Review: Circus Maximus by Andrew Zimbalist

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Circus Maximus: The Economic Gamble Behind Hosting the Olympics and the World Cup

Andrew Zimbalist

Brookings Institution Press, 2015

175 pages

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In a way, everything about Andrew Zimbalist’s Circus Maximus is great. The book is thoroughly researched, thoroughly argued—hard to find a hole in its logic. And yet: how devastating. Zimbalist draws from an apparently bottomless well of examples of cities and countries who turn their well-being inside-out in an attempt to host the biggest, grandest Games—a family shoving themselves into bankruptcy by insisting their dinner party have silk napkins, a private chef, gold-speckled sundaes.

The sheer volume of information, all of it pointing to the same conclusion, is hard to argue with: a country who doesn’t already have massive stadium infrastructure in place should never attempt to host these outsized tournaments. Zimbalist frequently points to the only two financially successful tournaments in recent history—the 1984 Los Angeles Olympics and the 1992 Barcelona Olympics—because they provide such a stark contrast with the mess that every other tournament has left in its wake, its final stadium-building bill simply too large for any country to responsibly volunteer paying. There are the business atrocities, yes—the 2008 Beijing Olympics earned a tenth of what it cost&mbdash;but too frequently there are human rights atrocities on top of it: at the time the book was written, over a thousand migrant workers had died while constructing stadiums for the 2022 World Cup in Qatar.

No athletes are mentioned by name in Zimbalist’s book—unless they intersect with the politics surrounding the events: the boycott of the 1980 Moscow Olympics, or the first professionals to compete in the Games. There are no winners, no losers; no victory, no defeat and accompanying anguish. In a way this makes sense—the athletes train in solitude and then travel to the competition. They’re not responsible for deciding where the events are held, and certainly not responsible for the new-age species of abandoned “white elephant” stadiums that are left in their wake.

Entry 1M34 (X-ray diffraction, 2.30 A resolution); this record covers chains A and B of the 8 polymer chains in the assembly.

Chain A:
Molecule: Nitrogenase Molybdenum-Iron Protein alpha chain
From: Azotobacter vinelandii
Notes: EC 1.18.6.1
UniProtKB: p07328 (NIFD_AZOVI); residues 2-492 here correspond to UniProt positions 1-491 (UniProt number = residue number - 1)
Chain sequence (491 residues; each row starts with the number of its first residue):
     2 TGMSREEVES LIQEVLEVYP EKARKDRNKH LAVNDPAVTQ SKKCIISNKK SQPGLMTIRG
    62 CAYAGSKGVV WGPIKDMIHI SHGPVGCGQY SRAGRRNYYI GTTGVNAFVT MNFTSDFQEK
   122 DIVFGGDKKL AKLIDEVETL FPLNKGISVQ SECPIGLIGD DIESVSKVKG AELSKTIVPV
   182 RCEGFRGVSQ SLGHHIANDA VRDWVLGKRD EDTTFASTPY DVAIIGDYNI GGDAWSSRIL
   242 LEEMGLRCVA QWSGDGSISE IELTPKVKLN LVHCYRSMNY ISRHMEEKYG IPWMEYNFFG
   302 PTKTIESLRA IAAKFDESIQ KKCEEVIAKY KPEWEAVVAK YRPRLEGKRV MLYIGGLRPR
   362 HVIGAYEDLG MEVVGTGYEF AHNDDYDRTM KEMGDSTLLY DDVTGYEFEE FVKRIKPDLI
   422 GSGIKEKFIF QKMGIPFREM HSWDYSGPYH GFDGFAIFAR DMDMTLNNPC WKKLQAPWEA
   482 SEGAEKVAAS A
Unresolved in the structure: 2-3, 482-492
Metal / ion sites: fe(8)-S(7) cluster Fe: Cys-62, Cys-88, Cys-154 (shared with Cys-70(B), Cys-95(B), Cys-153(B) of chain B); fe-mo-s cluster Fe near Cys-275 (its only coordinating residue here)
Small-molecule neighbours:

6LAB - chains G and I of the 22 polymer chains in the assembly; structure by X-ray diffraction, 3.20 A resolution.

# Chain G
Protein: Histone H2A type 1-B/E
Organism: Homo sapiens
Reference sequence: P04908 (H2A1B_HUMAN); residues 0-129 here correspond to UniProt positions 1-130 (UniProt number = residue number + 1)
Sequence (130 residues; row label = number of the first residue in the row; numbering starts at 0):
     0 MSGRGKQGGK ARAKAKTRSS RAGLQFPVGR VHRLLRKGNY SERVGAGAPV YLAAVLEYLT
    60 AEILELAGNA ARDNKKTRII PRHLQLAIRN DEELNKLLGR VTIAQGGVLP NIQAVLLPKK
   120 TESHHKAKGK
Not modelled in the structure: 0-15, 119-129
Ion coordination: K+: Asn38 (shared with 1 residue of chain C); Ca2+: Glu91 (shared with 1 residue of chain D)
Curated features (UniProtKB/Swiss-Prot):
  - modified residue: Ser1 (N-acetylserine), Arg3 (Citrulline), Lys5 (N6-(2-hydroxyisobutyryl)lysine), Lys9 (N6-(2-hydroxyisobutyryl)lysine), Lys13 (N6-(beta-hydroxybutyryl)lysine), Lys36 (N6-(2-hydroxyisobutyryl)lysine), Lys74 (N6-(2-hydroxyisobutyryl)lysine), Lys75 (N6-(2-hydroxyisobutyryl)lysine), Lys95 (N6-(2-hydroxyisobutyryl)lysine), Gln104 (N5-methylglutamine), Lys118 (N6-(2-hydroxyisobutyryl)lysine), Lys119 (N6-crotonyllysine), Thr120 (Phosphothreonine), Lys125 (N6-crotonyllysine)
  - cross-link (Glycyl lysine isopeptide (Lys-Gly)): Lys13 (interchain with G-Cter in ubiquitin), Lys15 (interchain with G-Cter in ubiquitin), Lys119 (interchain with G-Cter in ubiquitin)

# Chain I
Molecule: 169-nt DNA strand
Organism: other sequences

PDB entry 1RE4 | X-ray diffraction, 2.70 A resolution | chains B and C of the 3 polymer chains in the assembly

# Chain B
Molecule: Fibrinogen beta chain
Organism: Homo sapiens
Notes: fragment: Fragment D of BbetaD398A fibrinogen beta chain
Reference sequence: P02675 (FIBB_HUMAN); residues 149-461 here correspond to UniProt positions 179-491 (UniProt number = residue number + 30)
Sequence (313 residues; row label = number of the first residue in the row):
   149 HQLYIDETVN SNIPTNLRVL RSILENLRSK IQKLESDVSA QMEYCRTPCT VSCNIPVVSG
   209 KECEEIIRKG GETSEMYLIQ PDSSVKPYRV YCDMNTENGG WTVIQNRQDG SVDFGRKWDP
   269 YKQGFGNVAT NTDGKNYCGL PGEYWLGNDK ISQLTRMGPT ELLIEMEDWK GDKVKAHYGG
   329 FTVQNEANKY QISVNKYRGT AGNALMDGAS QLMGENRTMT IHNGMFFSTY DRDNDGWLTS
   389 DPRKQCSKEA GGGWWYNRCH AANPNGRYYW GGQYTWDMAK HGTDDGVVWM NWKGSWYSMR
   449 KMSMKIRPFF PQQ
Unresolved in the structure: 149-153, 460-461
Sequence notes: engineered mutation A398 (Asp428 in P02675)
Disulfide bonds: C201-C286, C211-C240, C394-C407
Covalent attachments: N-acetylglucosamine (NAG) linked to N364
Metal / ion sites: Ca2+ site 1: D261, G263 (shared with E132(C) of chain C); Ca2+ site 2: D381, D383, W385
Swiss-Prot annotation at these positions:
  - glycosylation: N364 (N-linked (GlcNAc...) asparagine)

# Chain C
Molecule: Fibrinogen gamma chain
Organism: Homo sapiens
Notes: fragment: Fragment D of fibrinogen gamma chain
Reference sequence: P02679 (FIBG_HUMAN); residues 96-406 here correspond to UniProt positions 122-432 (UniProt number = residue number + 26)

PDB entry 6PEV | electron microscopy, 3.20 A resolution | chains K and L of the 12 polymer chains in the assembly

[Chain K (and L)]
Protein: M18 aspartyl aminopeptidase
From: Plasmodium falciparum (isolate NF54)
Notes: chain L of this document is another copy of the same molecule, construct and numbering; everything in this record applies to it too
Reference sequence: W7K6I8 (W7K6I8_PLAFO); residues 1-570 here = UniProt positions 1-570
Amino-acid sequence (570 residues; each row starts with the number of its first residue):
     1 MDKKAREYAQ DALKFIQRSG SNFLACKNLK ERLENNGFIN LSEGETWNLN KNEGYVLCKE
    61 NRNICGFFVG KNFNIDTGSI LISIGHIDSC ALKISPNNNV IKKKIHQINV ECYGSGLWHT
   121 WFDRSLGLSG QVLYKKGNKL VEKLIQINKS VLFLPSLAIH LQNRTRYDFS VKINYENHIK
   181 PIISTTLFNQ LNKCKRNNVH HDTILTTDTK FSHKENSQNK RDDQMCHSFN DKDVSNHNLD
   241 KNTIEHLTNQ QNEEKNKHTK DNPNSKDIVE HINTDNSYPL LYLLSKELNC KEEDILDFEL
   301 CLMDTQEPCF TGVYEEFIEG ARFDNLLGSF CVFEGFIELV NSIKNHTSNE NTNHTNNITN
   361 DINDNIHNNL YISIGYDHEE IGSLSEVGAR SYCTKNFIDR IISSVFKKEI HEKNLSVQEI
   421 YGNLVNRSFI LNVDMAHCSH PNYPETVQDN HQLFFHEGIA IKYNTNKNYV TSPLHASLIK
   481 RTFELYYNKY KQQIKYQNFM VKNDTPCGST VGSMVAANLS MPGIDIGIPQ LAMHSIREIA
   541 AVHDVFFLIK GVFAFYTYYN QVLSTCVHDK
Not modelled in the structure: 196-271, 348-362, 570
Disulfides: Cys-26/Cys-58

Which means that Circus Maximus is, in a way, almost not about sports at all. Or, I mean, it’s really about the politics of sports, that ever-shadowy industry that controls the schedule, you could say, but never actually dictates the final winners and losers. Or, what I really mean to say is: I like to watch and think about sports, the players on the field and the ways they’re assembled into teams, but my honest reflex is to bury my head in the sand when weightier issues come up. And Circus Maximus does not waste time with small talk: it is entirely about weighty issues.

Not that I wish Circus Maximus hadn’t been written of course&mdsah;not that I wish I hadn’t read it, either. Zimbalist’s writing feels appropriately urgent, and its thoroughness and finality feels like a public service. Circus Maximus leaves so few questions unanswered about the bidding and hosting of the games that I felt an increasingly obvious question being pointed back at me: Don’t I have to care about these seedy, complex, meaningful political issues? Is it my responsibility, maybe, as one of the millions who eagerly binge on Bob Costas’ regal prime-time desk-jockeying of the Games every two years?

Well, yes, but it’s awful hard to know where to start. This isn’t even a matter of writing my Congressional representative, with so much of the financing action taking place abroad. There is, at their conception, nothing inherently wrong or debilitating about the Olympics and World Cup. Although there have been frictions small and large, I think there’s a seed of nobility, sown into even the most disastrous of tournaments, that we join together as a whole globe, and to play. The dedicated Olympics-watcher can warmly put a face to almost any country in the world, no matter how small or extreme its borders. Whether the athlete wildly succeeds or nobly attempts, these events constantly transform the foreign into the familiar, nudging us a few millimeters closer to a smaller, more caring world.

I think that Zimbalist would call these gushy emotions “Feel-Good Effects,” and he dedicates an entire paragraph of the book to discussing them. Not that he’s wrong to do so: when a government financially amputates itself to pay for a few scant weeks of fantastic sports, whatever drama or intrigue those sports contain provide vanishingly little solace. But I think it’s worth remembering: those Feel-Good Effects are so intoxicating, so life-affirming, pursuing them is the only reason anybody ever wanted to build a stadium in the first place.